Immigration of Military Family Members

Immigration Parole in Place Military FamiliesWhat does the recent USCIS “Parole in Place” memo mean for family members of military service people?

I am a military brat.  My father served in the U.S. Navy for 22 years.  While he was in the service, I moved around a lot, I got to fly on some cool military cargo planes through the magic of “Space A”, and I always lived near an ocean.  (I used to wonder why I always seemed to feel a compelling need to move every few years and why I needed to live near water.  Now it all is starting to make sense.)

Anyway, the military seems to have a dichotomous view of foreign nationals who enlist in the Army, Navy, Air Force, or Marines.  On the one hand, a non-US-citizen who enlists in the US military can become a naturalized U.S. citizen before leaving basic training!  Some of the criteria that are required of other applicants — such as physical presence and residence in the U.S. for a certain period of time and the $680 filing fee — are waived.  (This makes sense.  If someone is willing to fight and die for our country, that person should be allowed to become a U.S. citizen.)

However, if someone wanted to enlist in the military but he or she has family members who are undocumented, the military would not allow the enlistment. According to a spokesperson, “When an applicant shows that his dependents or her dependents do not have proper documentation, that is a red flag to a recruiter that the applicant in this case is harboring an illegal alien.”  The unfortunate effect of this policy is that it shuts out a diverse and talented pool of willing, potential service members.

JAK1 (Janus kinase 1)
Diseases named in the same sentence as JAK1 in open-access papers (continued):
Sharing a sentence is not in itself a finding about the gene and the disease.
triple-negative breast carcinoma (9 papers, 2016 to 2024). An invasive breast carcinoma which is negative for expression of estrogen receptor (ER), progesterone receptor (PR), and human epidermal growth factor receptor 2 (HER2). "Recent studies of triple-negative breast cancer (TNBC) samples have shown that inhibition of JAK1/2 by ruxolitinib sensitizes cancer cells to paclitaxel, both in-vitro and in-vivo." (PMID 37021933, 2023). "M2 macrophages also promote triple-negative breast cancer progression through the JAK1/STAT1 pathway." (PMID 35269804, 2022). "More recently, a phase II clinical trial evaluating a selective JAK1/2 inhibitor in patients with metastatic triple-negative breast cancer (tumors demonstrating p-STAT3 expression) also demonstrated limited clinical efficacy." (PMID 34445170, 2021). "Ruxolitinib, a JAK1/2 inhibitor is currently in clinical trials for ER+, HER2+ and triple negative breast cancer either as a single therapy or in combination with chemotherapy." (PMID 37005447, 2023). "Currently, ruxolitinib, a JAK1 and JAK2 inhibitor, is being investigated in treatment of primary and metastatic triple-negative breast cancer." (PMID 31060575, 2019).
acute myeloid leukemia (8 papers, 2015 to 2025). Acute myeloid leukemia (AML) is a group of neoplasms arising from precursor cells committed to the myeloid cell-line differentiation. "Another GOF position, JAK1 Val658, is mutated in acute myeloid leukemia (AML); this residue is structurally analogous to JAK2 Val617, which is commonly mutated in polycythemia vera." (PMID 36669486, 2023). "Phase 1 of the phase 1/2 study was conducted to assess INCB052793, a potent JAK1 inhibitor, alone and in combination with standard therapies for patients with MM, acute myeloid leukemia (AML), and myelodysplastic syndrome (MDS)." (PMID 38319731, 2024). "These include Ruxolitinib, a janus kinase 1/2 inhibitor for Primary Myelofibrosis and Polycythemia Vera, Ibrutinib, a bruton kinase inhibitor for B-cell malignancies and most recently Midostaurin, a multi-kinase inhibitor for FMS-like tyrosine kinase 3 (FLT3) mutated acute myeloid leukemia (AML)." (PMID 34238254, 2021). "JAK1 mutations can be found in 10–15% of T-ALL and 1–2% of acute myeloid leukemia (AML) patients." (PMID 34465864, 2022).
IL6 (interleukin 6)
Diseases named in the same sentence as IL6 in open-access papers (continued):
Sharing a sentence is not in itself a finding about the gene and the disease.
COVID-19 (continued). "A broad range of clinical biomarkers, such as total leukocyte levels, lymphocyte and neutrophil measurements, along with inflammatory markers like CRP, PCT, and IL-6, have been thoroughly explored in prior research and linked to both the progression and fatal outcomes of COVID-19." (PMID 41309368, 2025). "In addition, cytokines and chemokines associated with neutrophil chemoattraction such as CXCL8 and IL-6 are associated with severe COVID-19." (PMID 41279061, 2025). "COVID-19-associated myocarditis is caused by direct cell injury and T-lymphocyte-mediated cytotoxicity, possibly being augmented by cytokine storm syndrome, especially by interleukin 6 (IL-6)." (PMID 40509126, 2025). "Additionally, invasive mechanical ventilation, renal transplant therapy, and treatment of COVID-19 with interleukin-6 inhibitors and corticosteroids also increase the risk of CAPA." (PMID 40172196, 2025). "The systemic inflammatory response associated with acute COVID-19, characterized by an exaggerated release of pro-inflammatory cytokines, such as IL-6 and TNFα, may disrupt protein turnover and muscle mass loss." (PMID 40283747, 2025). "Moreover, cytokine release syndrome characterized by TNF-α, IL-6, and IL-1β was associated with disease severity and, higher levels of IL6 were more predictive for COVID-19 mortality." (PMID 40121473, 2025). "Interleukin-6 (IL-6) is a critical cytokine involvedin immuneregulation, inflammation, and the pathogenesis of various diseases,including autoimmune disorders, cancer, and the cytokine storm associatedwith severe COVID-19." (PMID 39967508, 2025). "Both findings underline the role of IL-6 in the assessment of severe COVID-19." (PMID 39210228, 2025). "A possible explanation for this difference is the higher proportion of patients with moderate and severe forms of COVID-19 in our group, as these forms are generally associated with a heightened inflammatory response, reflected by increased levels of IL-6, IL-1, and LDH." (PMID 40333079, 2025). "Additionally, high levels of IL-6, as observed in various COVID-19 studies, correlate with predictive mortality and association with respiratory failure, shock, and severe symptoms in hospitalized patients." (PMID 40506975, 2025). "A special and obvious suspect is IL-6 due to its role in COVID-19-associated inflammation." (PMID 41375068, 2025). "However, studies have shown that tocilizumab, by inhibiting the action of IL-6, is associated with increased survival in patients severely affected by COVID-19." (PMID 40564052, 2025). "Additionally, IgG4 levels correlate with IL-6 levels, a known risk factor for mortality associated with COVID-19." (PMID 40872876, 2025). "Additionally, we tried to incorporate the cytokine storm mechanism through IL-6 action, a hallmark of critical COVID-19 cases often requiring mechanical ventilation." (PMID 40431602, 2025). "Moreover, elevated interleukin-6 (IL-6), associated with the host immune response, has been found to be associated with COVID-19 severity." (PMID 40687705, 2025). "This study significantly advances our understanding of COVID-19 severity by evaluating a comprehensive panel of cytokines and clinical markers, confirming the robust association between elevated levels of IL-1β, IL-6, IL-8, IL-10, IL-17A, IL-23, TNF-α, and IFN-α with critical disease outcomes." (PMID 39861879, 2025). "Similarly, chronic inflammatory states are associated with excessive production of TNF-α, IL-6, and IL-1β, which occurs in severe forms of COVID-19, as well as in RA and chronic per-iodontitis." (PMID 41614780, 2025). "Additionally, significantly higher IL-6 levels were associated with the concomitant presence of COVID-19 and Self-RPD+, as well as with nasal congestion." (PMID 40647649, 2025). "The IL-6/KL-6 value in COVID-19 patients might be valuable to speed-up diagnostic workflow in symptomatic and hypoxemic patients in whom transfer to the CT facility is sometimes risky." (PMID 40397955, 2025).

A misperception that I occasionally encounter from friends and clients is that marriage to a U.S. citizen automatically leads to citizenship for the spouse.  (If it were that easy, I would not be an immigration lawyer.  In fact, there probably wouldn’t be any immigration lawyers at all.)  One of the (many) steps toward obtaining lawful permanent resident status (or a “green card”) is that an individual must have entered the United States legally and been “inspected and admitted” or “paroled” into the United States by an immigration officer.

For those family members of military personnel who did not enter the United States through a designated inspection point, there is some hope.  USCIS recently modified its policy regarding “parole in place.” The new policy helps spouses, children, and parents of military members to “fix” one of the barriers toward the legalization of their status.  By providing this limited remedy, the government is seeking to alleviate the anxiety felt by military members who may be called into active duty while their family’s immigration status remains in limbo.

Again, the quick take-away of this policy is that it provides a remedy for only ONE of the barriers toward obtaining lawful permanent resident status.  All of the other requirements remain in place.  If you feel that you may benefit from this revised policy, I invite you to contact me.  And if you want to know which of the planes is my favorite, take a look at this video: